Fig. 6
Fig. 6

Percentage of MoRFs per respective length for the TRAIN, TEST464 and EXP53 sets

The comparable performance obtained by the proposed combined model in comparison with the benchmarked state-of-the-art predictors achieved due to the following implementation:
  1. (1)

    use of different sources of information of disordered regions such as structural attributes; evolutionary profiles, and physicochemical attributes.

     
  2. (2)

    use of different learning algorithms obtained by combining scores of the proposed model with the scores of MoRFpred-plus, PROMIS and MoRFchibi.

     
  3. (3)

    selecting an equal number of positive and negative training samples from unbiased MoRF and non-MoRF regions.

     
  4. (4)

    processing output scores, this processing provided extra information to see if the neighboring residues have high scores to form a MoRF region or not.

     
Incorporating each of the mentioned implementation, the complementary information residing in the protein regions were extracted and combined for MoRF prediction. To compare the combined model with the benchmarked OPAL predictor, Table 3 shows the FPR values for a range of TPR values. Thus, similar performance is noted.
Table 3

FPR for a given TPR value for the combined model and OPAL using EXP53 SHORT

TPR

0.2

0.3

0.4

0.5

0.6

0.7

0.8

0.9

OPAL

0.0113

0.0158

0.0414

0.0691

0.0902

0.1144

0.216

0.334

Combined model

0.0118

0.0175

0.0323

0.0593

0.0889

0.1150

0.1852

0.2913

Conclusion

In this study, disordered protein sequences are trisected into the terminal and middle regions for MoRF prediction. Incorporating structural, evolutionary and physicochemical information of disordered proteins, a comparable performance is achieved compared with the performance of the state-of-the-art MoRF predictors. Thus, the proposed method can be used as an alternative approach for MoRF prediction.

Notes

Abbreviations

ASA: 

Accessible surface area

AUC: 

Area under the curve

FPR: 

false positive rate

HSE: 

Half-sphere exposure

IDPs: 

Intrinsically disordered proteins

IDRs: 

Intrinsically disordered regions

MoRFs: 

Molecular recognition features

RBF: 

Radial basis function

SS: 

Secondary structure

SVM: 

Support vector machine

TPR: 

True positive rate

Declarations

Funding

Publication charge for of this article is funded by RIKEN, Center for Integrative Medical Sciences, Japan and CREST, JST, Yokohama 230–0045, Japan.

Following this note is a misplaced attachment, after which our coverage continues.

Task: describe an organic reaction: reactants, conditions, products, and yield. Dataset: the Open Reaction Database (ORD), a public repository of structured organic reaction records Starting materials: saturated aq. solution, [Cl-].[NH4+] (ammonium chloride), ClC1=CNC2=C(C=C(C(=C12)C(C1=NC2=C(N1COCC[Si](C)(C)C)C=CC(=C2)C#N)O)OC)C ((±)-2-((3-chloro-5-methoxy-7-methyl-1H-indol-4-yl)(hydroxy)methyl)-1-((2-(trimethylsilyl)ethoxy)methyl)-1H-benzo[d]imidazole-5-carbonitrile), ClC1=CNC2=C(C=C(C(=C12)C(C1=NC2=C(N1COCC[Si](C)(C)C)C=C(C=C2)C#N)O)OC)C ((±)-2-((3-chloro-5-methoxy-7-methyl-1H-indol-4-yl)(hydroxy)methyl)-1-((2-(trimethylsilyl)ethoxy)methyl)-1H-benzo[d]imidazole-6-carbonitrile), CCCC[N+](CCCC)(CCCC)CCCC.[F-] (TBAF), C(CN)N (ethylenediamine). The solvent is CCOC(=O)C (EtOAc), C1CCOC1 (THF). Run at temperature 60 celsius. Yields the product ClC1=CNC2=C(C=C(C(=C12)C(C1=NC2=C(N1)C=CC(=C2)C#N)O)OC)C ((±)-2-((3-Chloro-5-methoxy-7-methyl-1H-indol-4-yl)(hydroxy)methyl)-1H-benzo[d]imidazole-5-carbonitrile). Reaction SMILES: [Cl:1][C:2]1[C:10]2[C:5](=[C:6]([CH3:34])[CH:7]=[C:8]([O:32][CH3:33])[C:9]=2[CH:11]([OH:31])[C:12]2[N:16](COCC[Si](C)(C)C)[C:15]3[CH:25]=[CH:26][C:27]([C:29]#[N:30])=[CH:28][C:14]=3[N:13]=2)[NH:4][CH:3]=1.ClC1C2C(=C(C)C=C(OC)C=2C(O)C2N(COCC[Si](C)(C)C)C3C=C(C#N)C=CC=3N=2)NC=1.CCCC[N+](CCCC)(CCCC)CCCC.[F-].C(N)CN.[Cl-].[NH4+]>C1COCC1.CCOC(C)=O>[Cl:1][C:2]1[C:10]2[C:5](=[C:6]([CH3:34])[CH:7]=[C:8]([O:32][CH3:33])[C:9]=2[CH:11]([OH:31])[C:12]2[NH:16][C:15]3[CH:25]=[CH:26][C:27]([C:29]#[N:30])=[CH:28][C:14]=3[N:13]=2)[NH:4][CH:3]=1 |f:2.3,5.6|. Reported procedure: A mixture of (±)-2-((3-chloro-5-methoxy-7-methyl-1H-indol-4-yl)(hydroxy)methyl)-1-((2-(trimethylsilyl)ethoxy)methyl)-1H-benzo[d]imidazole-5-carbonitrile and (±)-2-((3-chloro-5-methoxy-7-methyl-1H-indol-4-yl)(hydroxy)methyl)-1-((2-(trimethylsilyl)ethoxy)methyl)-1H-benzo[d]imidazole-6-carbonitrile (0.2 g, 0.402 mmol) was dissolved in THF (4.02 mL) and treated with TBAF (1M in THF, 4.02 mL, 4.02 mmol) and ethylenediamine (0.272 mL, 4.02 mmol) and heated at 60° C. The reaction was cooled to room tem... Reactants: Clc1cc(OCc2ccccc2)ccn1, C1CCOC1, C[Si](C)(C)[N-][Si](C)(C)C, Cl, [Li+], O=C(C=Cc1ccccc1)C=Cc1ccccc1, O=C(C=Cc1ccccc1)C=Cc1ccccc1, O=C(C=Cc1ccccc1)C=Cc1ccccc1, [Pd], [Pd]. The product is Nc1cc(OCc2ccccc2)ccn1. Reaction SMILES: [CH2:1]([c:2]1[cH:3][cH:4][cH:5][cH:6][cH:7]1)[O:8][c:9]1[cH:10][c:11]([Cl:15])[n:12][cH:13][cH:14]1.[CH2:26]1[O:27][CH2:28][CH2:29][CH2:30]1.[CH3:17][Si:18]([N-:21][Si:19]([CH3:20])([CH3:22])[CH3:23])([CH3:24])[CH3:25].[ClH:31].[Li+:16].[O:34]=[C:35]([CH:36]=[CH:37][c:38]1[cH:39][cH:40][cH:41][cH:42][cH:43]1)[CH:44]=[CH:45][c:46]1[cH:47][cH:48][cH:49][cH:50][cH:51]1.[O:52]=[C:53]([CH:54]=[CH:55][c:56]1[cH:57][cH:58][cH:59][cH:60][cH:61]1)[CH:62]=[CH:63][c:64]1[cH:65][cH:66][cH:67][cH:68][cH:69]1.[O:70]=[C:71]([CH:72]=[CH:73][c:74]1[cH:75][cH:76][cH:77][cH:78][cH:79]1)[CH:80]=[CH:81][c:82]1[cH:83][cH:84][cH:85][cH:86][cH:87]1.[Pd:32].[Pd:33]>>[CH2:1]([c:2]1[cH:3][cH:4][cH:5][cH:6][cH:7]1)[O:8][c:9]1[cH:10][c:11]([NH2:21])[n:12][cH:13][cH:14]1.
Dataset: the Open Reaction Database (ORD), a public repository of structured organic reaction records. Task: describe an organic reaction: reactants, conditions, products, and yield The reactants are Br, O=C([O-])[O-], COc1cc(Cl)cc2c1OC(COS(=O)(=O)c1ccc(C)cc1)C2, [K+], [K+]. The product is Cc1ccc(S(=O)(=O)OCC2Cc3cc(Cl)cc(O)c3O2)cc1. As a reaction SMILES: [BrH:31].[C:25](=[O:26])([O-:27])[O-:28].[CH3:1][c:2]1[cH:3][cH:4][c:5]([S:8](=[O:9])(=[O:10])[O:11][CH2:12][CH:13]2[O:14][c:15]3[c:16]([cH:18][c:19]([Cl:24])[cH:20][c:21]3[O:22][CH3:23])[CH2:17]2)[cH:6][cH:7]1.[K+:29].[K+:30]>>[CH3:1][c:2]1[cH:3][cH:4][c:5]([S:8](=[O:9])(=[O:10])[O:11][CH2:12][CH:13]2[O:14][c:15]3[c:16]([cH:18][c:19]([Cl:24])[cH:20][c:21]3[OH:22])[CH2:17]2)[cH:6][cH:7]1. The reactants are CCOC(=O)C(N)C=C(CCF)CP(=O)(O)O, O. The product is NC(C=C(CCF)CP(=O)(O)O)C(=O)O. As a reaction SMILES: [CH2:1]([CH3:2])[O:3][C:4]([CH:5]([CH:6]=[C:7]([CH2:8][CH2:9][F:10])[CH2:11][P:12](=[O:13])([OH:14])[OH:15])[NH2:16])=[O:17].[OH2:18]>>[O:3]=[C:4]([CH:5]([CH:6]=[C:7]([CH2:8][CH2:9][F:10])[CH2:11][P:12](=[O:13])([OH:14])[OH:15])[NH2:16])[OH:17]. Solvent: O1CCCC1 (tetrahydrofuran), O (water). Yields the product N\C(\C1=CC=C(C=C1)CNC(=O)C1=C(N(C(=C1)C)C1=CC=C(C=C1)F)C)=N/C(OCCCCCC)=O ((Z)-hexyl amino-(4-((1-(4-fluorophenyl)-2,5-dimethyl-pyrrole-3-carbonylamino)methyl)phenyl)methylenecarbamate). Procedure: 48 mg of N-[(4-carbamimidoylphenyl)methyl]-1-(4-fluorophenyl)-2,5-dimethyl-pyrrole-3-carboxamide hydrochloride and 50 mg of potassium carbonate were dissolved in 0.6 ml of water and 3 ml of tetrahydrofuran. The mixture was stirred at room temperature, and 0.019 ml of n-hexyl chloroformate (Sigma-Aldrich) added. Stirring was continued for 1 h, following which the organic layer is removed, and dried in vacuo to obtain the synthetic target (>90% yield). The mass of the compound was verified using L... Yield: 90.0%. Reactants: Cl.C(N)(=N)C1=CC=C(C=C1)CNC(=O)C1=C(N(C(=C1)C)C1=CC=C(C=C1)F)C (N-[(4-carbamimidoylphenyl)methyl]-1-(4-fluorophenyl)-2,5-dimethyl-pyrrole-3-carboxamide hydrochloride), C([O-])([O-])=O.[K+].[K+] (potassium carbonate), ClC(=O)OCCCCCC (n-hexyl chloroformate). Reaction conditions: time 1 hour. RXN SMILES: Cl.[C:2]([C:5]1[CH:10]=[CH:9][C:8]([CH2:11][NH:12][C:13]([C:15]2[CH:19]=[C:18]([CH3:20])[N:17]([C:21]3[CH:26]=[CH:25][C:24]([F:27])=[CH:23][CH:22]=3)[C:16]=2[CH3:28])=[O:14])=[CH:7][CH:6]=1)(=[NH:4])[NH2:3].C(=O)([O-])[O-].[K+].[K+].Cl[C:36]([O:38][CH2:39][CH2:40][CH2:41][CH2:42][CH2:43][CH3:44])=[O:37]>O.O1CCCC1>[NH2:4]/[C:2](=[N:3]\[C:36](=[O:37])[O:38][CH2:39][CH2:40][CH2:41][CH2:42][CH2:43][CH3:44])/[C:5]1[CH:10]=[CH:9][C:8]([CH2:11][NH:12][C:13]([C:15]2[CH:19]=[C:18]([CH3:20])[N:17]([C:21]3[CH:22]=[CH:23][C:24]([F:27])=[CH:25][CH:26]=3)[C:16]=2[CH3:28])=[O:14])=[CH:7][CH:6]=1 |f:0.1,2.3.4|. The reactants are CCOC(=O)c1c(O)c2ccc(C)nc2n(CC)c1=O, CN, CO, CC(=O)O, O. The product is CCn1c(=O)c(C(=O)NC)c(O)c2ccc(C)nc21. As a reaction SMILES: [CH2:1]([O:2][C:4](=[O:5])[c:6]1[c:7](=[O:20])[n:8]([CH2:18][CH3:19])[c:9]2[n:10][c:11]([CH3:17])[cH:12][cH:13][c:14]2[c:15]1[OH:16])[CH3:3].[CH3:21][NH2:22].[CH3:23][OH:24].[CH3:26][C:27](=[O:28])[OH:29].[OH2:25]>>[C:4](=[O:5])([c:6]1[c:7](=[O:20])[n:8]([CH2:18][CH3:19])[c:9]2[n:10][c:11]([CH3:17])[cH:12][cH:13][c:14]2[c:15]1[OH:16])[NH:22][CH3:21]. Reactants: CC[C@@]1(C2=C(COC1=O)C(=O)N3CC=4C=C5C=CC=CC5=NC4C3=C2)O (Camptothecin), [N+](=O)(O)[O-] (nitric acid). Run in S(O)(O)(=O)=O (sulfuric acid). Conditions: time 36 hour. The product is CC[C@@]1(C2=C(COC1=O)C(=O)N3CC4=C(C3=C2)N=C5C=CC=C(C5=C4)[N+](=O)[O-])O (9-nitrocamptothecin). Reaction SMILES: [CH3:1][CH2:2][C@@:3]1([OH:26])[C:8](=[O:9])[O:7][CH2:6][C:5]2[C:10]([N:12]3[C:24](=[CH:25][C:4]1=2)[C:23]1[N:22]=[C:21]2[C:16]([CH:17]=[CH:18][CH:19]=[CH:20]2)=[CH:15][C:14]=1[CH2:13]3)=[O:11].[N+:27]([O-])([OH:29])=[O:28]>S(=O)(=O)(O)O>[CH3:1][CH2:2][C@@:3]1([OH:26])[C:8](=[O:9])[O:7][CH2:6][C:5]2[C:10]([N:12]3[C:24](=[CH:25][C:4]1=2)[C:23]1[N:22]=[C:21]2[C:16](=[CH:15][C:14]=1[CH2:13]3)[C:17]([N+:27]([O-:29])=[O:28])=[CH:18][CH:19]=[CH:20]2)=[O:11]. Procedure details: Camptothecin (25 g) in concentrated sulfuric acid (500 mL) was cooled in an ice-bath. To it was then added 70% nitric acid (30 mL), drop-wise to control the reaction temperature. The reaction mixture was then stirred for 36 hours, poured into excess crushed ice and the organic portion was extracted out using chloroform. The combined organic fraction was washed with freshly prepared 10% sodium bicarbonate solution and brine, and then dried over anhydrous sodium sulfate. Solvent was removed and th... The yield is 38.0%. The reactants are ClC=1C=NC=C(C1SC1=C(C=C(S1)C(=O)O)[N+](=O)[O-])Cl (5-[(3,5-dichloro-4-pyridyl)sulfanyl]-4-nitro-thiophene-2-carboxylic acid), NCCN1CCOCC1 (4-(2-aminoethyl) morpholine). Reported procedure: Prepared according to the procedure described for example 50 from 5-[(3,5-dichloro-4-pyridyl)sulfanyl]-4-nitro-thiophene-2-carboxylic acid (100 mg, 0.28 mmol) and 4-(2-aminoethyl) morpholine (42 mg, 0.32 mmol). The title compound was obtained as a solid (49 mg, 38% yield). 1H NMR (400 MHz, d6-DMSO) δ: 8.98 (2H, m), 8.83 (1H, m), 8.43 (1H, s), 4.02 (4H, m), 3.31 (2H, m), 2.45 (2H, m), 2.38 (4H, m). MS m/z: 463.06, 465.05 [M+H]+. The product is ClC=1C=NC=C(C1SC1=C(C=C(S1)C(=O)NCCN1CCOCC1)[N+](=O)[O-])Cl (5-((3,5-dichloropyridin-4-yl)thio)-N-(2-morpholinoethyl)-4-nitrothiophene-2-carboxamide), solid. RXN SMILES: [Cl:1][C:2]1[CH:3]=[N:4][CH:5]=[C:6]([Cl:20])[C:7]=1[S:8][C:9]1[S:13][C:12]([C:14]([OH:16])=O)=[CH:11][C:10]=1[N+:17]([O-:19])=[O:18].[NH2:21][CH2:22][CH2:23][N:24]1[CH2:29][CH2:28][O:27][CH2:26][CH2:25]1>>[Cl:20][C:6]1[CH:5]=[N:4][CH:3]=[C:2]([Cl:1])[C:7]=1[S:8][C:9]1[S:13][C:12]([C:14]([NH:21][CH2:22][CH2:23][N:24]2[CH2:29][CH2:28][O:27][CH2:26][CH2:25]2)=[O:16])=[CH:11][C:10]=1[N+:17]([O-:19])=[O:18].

Availability of data and materials

The data and materials are available at https://github.com/roneshsharma/BMC_Models2018/wiki.

About this supplement

This article has been published as part of BMC Bioinformatics Volume 19 Supplement 13, 2018: 17th International Conference on Bioinformatics (InCoB 2018): bioinformatics. The full contents of the supplement are available online at https://bmcbioinformatics.biomedcentral.com/articles/supplements/volume-19-supplement-13.

Authors’ contributions

RS performed the analysis and wrote the manuscript under the guidance of AS and AP. TT provided computational resources. AS helped in method development. All authors read and approved the final manuscript.

Ethics approval and consent to participate

Not applicable.

Consent for publication

Not applicable.

Competing interests

The authors declare that they have no competing interests.

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Open AccessThis article is distributed under the terms of the Creative Commons Attribution 4.0 International License (http://creativecommons.org/licenses/by/4.0/), which permits unrestricted use, distribution, and reproduction in any medium, provided you give appropriate credit to the original author(s) and the source, provide a link to the Creative Commons license, and indicate if changes were made. The Creative Commons Public Domain Dedication waiver (http://creativecommons.org/publicdomain/zero/1.0/) applies to the data made available in this article, unless otherwise stated.

Authors’ Affiliations

(1)
School of Engineering and Physics, The University of the South Pacific, Suva, Fiji
(2)
School of Electrical and Electronics Engineering, Fiji National University, Suva, Fiji
(3)
Laboratory of Medical Science Mathematics, RIKEN Center for Integrative Medical Sciences, Yokohama 230-0045, Japan
(4)
Department of Medical Science Mathematics, Medical Research Institute, Tokyo Medical and Dental University (TMDU), Tokyo 113-8510, Japan
(5)
Institute for Integrated and Intelligent Systems, Griffith University, Nathan, Brisbane, QLD, Australia
(6)
Human Genome Center, The Institute of Medical Science, The University of Tokyo, Tokyo 108-8639, Japan
(7)
CREST, JST, Tokyo 113-8510, Japan